Shingles is a disease that effects the skin primarily, and can put you out of work for roughly a week. It’s caused by the Varicella-Zoster virus which is the same virus that brings on chicken pox and also known as an immune virus. It can be contagious, and is worth secluding yourself if you have it from those with weakened immunities, pregnant women, seniors, or infants.
- Rashes- The shingles virus is easily determined by a medical team and nurses alike as many can quickly look at the rash and tell you that it is for certain a case of shingles. It tends to form a rash that is raised on the skin’s surface and can be rather irritating.
- Pain- Shingles is painful; there’s no two ways about it. Anyone that has ever had it will tell you that it is terribly painful where the rashes develop, especially if you obtain blisters there as well. You will no doubt be given prescription level pain medications from your physician, and be sure to take them when the pain becomes a bit challenging.
- Sensitive to Touch- When you have a rash that seems never-ending, it is typical to be sensitive on your skin all over. Some use ice packs to begin subduing that sensitivity, but be sure to wrap your ice inside a washcloth or small hand towel to avoid burning or damaging the skin where it is already tender.
- Blisters- Nothing says you have a virus quite like developing painful blisters, right? It’s often unavoidable with shingles, and sometimes the blisters can be filled with fluid or pus making them even more frustrating. Some swear by ice, others use warm milk baths to soothe the blisters that can often be troubling to wear clothing over, or sleep with.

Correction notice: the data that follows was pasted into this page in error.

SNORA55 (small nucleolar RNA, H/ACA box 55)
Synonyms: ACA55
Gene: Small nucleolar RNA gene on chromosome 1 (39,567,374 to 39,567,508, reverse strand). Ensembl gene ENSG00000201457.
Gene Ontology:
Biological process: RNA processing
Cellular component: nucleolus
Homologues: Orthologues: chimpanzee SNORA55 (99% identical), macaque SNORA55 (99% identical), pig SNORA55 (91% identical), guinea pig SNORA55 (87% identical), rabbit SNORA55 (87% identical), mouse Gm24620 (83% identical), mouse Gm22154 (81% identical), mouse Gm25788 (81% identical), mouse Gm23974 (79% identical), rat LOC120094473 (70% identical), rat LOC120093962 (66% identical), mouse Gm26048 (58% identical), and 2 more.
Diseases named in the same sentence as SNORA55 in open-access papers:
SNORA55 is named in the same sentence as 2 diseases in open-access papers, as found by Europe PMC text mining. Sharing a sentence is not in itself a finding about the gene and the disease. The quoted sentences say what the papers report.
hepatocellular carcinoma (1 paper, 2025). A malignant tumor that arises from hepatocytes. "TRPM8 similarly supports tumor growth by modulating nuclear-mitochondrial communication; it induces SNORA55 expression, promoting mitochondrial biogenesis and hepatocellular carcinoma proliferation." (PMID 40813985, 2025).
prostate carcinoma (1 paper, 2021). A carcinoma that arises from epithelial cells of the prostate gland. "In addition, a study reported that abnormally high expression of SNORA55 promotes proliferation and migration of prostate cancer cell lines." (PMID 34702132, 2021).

- Itchy- Rashes don’t usually develop without some form of crazy itch to accompany it, and shingles are no different. Some over the counter anti-itch medications and allergy ones will help get to work on lowering the urge to scratch so much so they are certainly worth the few dollars at your local drug store.
- Sensitive to Light- This is also a symptom of migraines, and so are headaches of shingles so if you were to combine the two you could think you have either ailment. If a fever starts, you may want to get it checked out as you could be on your way to a shingles outbreak.
- Fever- These are super common for shingles patients and one of the telltale signs. You can try to break your fever with any over the counter fever reducers, and by placing a cold cloth over your head. If it doesn’t seem to decrease, or starts to climb higher, contact your doctor.
- Headache- Anytime you have a virus it is a general rule of thumb that a headache can easily soon follow the first signs of viral illness. Not to worry as most headaches go away within the same day they began. It’s been said that if you submerge your hands and feet in hot/warm water, then place an ice pack on the back of your neck at the same time that your blood flow changes and it can totally cure your headache. Worth a shot?
- Fatigue- Viral ailments love to try to break down your whole system at once. Don’t be alarmed if you feel as if you are terribly fatigued as this is rather typical of shingles. Fatigue alone may not be enough symptoms to send you to the doctor’s office, but if you begin to feel other symptoms such as developing a rash or getting a fever as well, it may be time to have it looked at.
- Pain but no Rash- Believe it or not, there are cases of shingles where the patient doesn’t develop the iconic rash associated with the illness. They will usually just experience pain on the skin where the rash would normally develop, and this form can often be slightly trickier for the medical team to diagnose.
Shingles are exhausting, there is no denying that, but they are also treatable and that’s a beautiful thing. Always seek out the help of your medical team to ensure that you are getting the medications you need to start the healing process and lower your recovery time as much as possible. Drink tons of fluids, and try to lay down and relax until the illness subsides.Advertisement